No suspects hiding in US diplomatic missions in Turkey, Ambassador Bass says

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No suspects in Turkish anti-terror probes are hiding in the U.S. diplomatic missions in Turkey, the outgoing U.S. Ambassador to Turkey, John Bass, said Wednesday in his farewell meeting with the press in Turkey, noting that he will leave Turkey this weekend.

His comments came after several Turkish media outlets claimed that a second U.S. consular staff sought with an arrest warrant in a probe targeting the Gülenist Terror Group (FETÖ) is hiding at the U.S. consulate in Istanbul.

Bass dismissed the allegations and stated that they are not allowing any of their staff hiding from judicial processes.

Regarding the arrested consular staff Metin Topuz, who is being accused of cooperating with the FETÖ, Bass said that the U.S. government still have not received an answer as to why Topuz has been arrested, but communication will resume between the two authorities.

Ambassador Bass reiterated that Topuz was working in coordinating organized crime and drug enforcement units and said that many drug traffickers were apprehended through this coordination.

However, if Topuz crossed over his job definition and made other contacts, we would be happy to see the evidence of this, Bass added.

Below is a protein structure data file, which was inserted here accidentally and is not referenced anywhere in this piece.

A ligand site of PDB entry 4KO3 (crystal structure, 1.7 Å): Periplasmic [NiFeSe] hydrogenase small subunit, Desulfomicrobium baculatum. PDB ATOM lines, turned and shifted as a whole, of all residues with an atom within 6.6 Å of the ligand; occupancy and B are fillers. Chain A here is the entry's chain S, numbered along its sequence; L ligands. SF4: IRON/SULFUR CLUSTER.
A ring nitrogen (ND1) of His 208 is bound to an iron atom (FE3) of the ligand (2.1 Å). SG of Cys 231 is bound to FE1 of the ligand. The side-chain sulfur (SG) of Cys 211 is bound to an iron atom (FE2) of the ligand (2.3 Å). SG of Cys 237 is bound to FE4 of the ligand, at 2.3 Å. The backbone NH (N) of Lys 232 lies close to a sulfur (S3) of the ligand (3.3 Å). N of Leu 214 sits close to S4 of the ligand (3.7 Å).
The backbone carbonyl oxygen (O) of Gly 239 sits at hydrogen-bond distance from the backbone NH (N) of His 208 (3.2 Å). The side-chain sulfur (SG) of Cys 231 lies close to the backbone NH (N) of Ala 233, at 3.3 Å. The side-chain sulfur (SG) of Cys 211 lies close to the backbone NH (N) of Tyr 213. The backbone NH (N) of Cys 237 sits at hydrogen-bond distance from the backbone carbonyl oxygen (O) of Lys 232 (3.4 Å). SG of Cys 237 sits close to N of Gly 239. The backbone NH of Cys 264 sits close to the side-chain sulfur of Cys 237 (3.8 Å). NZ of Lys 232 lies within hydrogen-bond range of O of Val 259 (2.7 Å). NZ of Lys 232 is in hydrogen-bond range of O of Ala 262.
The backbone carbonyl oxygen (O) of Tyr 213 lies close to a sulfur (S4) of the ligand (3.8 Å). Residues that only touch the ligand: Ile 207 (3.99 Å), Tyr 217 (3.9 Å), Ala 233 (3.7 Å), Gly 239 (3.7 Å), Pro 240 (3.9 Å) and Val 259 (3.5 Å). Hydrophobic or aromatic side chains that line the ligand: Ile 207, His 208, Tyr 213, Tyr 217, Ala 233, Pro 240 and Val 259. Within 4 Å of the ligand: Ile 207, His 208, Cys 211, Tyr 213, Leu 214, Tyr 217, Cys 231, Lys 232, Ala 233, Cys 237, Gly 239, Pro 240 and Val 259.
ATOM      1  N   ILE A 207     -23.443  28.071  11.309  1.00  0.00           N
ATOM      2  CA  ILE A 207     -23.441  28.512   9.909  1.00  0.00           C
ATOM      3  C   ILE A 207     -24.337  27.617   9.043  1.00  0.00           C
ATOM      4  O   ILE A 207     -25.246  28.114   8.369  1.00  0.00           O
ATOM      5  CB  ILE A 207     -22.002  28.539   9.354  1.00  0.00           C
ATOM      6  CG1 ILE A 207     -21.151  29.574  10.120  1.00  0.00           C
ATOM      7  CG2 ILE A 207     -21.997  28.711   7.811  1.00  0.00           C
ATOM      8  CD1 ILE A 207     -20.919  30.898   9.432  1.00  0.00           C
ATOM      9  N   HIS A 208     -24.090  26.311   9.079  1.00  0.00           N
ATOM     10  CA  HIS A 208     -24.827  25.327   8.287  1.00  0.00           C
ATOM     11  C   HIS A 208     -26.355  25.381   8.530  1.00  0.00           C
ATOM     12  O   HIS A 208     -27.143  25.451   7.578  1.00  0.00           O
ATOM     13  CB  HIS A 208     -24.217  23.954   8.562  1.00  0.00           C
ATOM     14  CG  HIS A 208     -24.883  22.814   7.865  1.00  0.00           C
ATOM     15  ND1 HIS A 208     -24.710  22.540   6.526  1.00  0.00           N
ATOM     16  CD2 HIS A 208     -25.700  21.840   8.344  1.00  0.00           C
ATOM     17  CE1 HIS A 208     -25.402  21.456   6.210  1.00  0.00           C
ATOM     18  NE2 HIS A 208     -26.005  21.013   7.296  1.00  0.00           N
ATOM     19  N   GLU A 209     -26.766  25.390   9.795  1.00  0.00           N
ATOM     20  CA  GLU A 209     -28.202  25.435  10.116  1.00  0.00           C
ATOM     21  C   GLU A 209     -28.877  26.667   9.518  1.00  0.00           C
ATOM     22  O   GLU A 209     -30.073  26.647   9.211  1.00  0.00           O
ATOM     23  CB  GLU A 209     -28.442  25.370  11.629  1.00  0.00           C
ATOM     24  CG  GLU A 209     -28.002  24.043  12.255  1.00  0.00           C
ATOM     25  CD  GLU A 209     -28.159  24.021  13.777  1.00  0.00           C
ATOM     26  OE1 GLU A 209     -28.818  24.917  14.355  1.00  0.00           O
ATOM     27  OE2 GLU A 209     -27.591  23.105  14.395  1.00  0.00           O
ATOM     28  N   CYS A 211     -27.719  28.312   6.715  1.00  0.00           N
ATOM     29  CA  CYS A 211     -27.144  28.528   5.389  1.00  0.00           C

Bass stated that the suspension of U.S. visa services in Turkey upon the arrest, which was interpreted as an extreme measure by Turkish officials and responded in kind, “is not a measure we are enjoying.”

“But I would also note that it is quite unusual for a government to detain and arrest employees of a diplomatic mission without holding any official discussion,” he added.

Just like the State Department briefing on late Tuesday, Bass said that the decision was taken by the U.S. government, noting that the current row could be solved through dialogue between the two governments.

The press conference came a day after President Recep Tayyip Erdoğan slammed Bass for his stance in a number of issues in bliateral ties, adding that: “Bass is not considered the representative of the U.S. anymore.”

Despite the worst period in U.S. – Turkey ties over a decade, Bass also pointed out the beneficial parts of U.S. – Turkey cooperation. “There hasn’t been terror attacks in Turkey for the last 9.5 months. This is not because Daesh had given up, but because of our cooperation,” Bass said.

The U.S. support to the PKK terrorist group’s Syrian wing the Democratic Union Party (PYD) and its armed wing the People’s Protection Units (YPG) in the pretext of fighting Daesh terrorists in Syria constitutes the most problematic issue in U.S. – Turkey relations, as PKK attacks in Turkey’s eastern and southeastern regions continues to target security forces and civilians on a daily basis, along with a bitter death toll.

Bass stated that the U.S. does not support an independent Kurdish state, a so-called Kurdish corridor in northern Syria or the dissolution of Turkey’s territorial integrity.

The presence of FETÖ leader Fetullah Gülen in U.S. state of Pennsylvania, who is being sought for a number charges in Turkey including the July 15 coup attempt, remains another contentious issue. Bass once again said that Gülen’s extradition is a matter of judiciary and his request is not being treated different than others.



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